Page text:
With Bitcoin’s emergence as a new currency and initial transaction, it allows both factions to experiment with different methods. If you are just starting out with Bitcoin trading, this site will help you to do bitcoin trading safely and easily. The below-mentioned portion aims to prove the case for proof of work and then discuss what both sides must gain from adopting ‘evidence of stake’ procedures.
Proof of Work (pow)
Proof of work is not new to the Bitcoin protocol, but its inclusion has been controversial since its inception. Theoretically, it is more secure than proof of stake in that miners can utilize their computer power instead their centralized data centers. However, several problems are associated with this method, and Bitcoin’s early adopters quickly recognized the software’s design flaws.
For starters, mining is completed using an SHA-256 function that utilizes brute force proof-of-work (PoW). While people can argue that this method has served Bitcoin well thus far, it also serves as an excellent example of how not to design a digital currency protocol.
Proof of Stake (PoS)
Proof of stake is already in place for significant cryptocurrencies such as Ripple and Dogecoin. These digital currencies implemented their proof-of-stake algorithms because their blockchain networks were growing exponentially and required more processing power than their original proof-of-work protocols could provide. In proof of stake, miners are still responsible for validating transactions and building blocks in the chain.
However, there is no competition for resources or hashing power like that found in proof-of-work. One significant difference between proof-of-work and proof-of-stake mining is that the former allows miners to be paid in their currency. It has yet to be implemented at a larger scale because it’s against most crypto moderators’ profit margins.
Proof of stake mining allows individuals to ‘stake’ their coins by leaving them in a wallet with open connectivity to the internet. The benefits of proof of stake are that it uses minimal energy and processing power and can be used on any scale without being gridlocked by centralization issues. In addition, proof of stake doesn’t require an extraordinary amount of resources (much less than proof of work), but it requires hardware connected to an internet connection. More than that, proof-of-stake mining is similar to investing in the market. Even if many investors had ditched Bitcoin in favor of Ripple, they would still have to give Ripple some money to maintain its network.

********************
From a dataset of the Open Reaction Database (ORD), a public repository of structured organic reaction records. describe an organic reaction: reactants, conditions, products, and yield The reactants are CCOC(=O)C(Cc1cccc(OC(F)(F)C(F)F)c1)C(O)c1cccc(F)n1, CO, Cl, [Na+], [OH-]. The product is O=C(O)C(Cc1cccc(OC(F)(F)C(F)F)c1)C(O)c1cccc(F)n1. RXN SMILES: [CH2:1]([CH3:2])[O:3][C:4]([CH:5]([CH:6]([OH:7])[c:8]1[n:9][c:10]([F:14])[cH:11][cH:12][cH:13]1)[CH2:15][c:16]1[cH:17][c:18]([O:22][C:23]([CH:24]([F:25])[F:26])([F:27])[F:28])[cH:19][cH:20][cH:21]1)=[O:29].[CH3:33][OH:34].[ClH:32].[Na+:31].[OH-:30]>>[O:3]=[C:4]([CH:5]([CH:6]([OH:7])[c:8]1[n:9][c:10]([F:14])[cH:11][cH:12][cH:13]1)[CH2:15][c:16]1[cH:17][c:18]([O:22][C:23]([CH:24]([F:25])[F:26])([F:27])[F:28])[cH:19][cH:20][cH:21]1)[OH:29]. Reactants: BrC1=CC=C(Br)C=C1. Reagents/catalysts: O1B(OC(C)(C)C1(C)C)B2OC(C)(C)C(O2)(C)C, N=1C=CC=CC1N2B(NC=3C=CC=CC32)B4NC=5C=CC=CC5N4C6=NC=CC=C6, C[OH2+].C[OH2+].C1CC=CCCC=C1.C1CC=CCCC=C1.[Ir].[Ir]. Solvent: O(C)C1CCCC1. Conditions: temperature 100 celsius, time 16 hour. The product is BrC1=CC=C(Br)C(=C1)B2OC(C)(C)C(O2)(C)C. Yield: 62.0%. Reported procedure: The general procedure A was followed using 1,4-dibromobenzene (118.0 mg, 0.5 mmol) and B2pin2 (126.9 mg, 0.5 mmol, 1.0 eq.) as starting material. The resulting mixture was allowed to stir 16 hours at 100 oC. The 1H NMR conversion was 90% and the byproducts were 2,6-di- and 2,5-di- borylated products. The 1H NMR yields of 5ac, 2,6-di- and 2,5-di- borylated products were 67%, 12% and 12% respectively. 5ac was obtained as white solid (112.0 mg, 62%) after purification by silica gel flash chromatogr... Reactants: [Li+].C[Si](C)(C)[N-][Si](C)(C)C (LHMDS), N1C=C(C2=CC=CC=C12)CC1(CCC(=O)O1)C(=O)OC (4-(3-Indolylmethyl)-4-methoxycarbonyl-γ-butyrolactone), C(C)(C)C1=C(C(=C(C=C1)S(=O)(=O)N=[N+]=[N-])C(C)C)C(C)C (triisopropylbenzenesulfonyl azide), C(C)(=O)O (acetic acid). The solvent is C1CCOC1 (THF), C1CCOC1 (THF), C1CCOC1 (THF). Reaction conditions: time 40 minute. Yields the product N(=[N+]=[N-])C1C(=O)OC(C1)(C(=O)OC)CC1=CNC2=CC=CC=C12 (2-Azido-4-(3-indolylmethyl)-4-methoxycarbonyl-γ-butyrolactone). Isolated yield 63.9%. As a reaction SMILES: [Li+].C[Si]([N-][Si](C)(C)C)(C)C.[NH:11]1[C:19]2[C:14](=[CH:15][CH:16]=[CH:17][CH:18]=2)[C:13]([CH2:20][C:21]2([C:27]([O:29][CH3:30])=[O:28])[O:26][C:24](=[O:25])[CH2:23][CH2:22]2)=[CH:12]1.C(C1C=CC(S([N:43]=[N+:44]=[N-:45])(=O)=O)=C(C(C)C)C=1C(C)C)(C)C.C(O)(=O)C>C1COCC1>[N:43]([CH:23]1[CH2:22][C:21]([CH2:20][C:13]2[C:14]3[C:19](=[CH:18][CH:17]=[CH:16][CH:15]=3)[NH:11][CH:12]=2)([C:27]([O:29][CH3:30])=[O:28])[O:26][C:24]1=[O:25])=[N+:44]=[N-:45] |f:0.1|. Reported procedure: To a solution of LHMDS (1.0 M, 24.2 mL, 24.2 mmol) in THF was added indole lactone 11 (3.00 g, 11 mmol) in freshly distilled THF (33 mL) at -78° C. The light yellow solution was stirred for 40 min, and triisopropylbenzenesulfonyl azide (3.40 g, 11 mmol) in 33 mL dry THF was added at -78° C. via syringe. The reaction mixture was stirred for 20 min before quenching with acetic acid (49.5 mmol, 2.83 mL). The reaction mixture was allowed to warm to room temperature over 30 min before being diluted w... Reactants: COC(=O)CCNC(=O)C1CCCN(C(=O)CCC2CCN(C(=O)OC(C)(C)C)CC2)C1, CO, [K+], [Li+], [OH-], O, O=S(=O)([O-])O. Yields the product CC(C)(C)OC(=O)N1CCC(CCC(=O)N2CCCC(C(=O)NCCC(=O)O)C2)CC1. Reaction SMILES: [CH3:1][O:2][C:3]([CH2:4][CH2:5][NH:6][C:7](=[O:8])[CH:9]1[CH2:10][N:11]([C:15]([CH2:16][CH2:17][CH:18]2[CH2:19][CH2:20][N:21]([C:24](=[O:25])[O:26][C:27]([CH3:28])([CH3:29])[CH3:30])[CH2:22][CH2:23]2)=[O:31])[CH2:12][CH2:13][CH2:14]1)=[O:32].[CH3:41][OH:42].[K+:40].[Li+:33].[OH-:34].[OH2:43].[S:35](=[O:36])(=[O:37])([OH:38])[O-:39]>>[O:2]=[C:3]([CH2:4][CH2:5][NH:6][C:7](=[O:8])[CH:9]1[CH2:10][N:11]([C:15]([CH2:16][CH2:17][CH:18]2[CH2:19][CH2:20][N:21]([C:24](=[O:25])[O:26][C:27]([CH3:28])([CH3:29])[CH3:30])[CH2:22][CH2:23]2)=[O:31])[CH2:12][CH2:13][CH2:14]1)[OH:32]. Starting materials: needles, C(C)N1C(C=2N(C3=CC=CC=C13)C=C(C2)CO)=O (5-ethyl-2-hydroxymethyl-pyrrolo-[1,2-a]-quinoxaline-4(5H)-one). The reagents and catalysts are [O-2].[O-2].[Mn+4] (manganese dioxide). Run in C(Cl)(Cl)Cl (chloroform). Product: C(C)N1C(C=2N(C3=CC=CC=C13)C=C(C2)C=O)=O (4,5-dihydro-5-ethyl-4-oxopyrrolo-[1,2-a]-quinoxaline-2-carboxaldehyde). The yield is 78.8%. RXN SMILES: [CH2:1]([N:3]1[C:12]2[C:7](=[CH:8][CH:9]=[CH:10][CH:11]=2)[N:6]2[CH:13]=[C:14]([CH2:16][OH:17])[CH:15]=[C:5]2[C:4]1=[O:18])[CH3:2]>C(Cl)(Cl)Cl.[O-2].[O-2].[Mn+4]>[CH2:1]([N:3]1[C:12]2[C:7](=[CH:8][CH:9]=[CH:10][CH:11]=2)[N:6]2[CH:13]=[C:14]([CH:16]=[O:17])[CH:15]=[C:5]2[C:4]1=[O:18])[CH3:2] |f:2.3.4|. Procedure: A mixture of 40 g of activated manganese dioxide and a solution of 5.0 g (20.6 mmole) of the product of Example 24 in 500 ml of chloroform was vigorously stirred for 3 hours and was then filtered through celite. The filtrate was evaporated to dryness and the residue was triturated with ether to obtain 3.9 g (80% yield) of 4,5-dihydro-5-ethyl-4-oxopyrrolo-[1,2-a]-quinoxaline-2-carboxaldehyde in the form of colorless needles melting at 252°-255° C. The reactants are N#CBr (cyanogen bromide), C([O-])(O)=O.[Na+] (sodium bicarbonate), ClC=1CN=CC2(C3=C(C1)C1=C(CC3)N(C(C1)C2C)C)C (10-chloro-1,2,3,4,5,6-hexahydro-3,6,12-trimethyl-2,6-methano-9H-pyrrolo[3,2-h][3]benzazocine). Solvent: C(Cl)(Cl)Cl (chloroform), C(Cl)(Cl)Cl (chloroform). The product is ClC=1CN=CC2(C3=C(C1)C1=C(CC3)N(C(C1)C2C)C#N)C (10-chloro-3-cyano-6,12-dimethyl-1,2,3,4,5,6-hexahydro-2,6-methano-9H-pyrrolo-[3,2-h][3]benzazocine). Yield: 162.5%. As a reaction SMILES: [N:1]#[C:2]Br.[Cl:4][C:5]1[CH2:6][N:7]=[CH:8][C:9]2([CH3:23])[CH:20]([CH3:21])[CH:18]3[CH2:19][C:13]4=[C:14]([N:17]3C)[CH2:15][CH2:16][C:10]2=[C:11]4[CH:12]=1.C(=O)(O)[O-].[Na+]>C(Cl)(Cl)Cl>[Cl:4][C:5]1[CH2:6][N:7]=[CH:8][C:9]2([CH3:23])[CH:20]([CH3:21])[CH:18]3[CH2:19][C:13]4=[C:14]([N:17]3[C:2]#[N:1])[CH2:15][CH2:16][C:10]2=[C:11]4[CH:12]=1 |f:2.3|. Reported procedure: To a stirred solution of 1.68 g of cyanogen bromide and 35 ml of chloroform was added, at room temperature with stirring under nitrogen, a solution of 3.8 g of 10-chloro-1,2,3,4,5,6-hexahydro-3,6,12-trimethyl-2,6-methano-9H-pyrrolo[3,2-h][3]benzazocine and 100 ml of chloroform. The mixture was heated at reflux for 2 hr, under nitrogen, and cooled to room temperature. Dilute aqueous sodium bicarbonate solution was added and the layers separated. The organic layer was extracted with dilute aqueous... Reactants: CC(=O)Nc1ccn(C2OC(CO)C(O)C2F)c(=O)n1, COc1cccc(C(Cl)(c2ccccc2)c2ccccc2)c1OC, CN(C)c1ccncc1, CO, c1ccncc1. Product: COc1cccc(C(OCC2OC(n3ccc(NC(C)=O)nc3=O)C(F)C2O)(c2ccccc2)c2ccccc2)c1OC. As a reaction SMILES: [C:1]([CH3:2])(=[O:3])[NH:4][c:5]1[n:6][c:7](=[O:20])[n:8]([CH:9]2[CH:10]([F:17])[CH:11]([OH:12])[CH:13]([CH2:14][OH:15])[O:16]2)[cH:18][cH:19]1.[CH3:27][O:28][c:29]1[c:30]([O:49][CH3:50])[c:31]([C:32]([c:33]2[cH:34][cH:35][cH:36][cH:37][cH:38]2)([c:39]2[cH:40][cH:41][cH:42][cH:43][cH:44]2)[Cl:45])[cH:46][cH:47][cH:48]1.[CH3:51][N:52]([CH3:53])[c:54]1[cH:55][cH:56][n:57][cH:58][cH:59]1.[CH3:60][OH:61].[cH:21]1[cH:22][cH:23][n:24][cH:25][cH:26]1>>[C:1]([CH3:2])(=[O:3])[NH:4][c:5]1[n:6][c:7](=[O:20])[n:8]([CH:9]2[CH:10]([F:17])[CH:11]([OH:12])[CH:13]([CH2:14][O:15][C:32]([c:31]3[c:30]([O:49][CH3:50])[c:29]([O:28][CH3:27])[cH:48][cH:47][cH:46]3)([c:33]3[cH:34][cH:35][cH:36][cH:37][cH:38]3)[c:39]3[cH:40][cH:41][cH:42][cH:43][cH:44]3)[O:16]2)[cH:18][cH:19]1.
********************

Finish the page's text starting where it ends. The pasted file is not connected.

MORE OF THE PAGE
At this point and time, there is no one-size-fits-all protocol that Bitcoin can use to become widely adopted. However, the protocol diversity has served digital currency well thus far, making it less reliant on government regulation or centralized banking institutions.
PoS or POW: Which is better for bitcoin?
In the early days of Bitcoin, most users believed in digital currency and wanted it to be decentralized. But as the underlying technology behind Bitcoin has grown and matured within the cryptocurrency space, one common thread has emerged: The need for a method that is both secure and scalable can no longer be ignored.
Both methods have benefits.
Proof-of-work is better suited for smaller transactions than proof-of-stake, but PoW requires a lot more resources (by some estimates, around 300 times more) to mine blocks than PoS does. Depending on the implementation of these protocols, both solutions could be used by people in tandem. The protocol diversity has served the digital currency well thus far, making it less reliant on government regulation or centralized banking institutions.
Debate on POW vs. PoS:
The bitcoin community has been divided over the POW vs. PoS debate in recent months. Some believe PoS is more energy efficient at processing transactions and would provide a real-world use for tokens like Dogecoin and Litecoin. On the other hand, POW supporters believe that PoS is more vulnerable to being gamed by large investors and that these protocols will never handle the number of transactions that Bitcoin can.
Regardless of the financial benefits or setbacks associated with each protocol, there are some real-world use cases for both. For example, the positive benefits of proof-of-stake are that it doesn’t require an extraordinary amount of resources (much less than proof-of-work), and companies can use it on any scale without being gridlocked by centralization issues. On the other hand, proof of stake doesn’t require an extraordinary amount of resources (much less than proof of work), but it requires hardware connected to an internet connection.
Ethereum bringing PoS:
Ethereum’s proof-of-stake protocol has been a major topic of debate by cryptocurrency enthusiasts and community members. First, there had been some debate and a need to clarify whether Ethereum’s protocol was considered proof-of-stake (PoS). People later found that Ethereum only qualifies as a POW in its current state but is still looking to move over to PoS in the future.
The consensus that Ethereum is a POW blockchain could explain why the ETH network came to a virtual standstill during the recent Ether hackathon. But the Ethereum merger will also bring proof of stakes in the Ethereum network.